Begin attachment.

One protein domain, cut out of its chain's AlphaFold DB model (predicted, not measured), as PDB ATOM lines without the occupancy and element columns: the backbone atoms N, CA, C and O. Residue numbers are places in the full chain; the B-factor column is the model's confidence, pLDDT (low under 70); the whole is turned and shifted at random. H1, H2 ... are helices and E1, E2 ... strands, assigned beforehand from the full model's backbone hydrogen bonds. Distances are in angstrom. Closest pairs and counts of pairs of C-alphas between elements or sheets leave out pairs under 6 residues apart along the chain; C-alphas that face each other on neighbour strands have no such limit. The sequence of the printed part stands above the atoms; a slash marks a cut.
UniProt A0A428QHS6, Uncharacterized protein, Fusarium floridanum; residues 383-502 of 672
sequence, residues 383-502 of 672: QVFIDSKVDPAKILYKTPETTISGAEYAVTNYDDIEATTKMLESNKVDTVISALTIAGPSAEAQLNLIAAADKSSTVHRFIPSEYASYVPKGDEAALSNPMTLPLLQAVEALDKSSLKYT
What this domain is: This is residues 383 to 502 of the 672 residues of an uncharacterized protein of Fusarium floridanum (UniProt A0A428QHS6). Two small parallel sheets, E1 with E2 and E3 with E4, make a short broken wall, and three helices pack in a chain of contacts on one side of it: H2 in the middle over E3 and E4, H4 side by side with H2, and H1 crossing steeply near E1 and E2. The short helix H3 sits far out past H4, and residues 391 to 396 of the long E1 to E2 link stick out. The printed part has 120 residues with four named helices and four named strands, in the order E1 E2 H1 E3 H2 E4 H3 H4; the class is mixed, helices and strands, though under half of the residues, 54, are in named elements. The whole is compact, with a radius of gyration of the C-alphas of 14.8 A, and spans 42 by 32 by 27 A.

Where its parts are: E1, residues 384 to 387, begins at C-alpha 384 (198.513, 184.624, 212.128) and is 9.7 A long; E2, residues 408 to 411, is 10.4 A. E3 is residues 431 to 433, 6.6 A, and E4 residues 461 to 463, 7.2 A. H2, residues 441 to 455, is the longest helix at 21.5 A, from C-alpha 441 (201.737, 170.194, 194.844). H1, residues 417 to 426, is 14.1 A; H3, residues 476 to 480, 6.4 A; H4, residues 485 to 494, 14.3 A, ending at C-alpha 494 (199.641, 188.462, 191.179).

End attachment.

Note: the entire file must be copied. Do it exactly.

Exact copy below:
One protein domain, cut out of its chain's AlphaFold DB model (predicted, not measured), as PDB ATOM lines without the occupancy and element columns: the backbone atoms N, CA, C and O. Residue numbers are places in the full chain; the B-factor column is the model's confidence, pLDDT (low under 70); the whole is turned and shifted at random. H1, H2 ... are helices and E1, E2 ... strands, assigned beforehand from the full model's backbone hydrogen bonds. Distances are in angstrom. Closest pairs and counts of pairs of C-alphas between elements or sheets leave out pairs under 6 residues apart along the chain; C-alphas that face each other on neighbour strands have no such limit. The sequence of the printed part stands above the atoms; a slash marks a cut.
UniProt A0A428QHS6, Uncharacterized protein, Fusarium floridanum; residues 383-502 of 672
sequence, residues 383-502 of 672: QVFIDSKVDPAKILYKTPETTISGAEYAVTNYDDIEATTKMLESNKVDTVISALTIAGPSAEAQLNLIAAADKSSTVHRFIPSEYASYVPKGDEAALSNPMTLPLLQAVEALDKSSLKYT
What this domain is: This is residues 383 to 502 of the 672 residues of an uncharacterized protein of Fusarium floridanum (UniProt A0A428QHS6). Two small parallel sheets, E1 with E2 and E3 with E4, make a short broken wall, and three helices pack in a chain of contacts on one side of it: H2 in the middle over E3 and E4, H4 side by side with H2, and H1 crossing steeply near E1 and E2. The short helix H3 sits far out past H4, and residues 391 to 396 of the long E1 to E2 link stick out. The printed part has 120 residues with four named helices and four named strands, in the order E1 E2 H1 E3 H2 E4 H3 H4; the class is mixed, helices and strands, though under half of the residues, 54, are in named elements. The whole is compact, with a radius of gyration of the C-alphas of 14.8 A, and spans 42 by 32 by 27 A.

Where its parts are: E1, residues 384 to 387, begins at C-alpha 384 (198.513, 184.624, 212.128) and is 9.7 A long; E2, residues 408 to 411, is 10.4 A. E3 is residues 431 to 433, 6.6 A, and E4 residues 461 to 463, 7.2 A. H2, residues 441 to 455, is the longest helix at 21.5 A, from C-alpha 441 (201.737, 170.194, 194.844). H1, residues 417 to 426, is 14.1 A; H3, residues 476 to 480, 6.4 A; H4, residues 485 to 494, 14.3 A, ending at C-alpha 494 (199.641, 188.462, 191.179).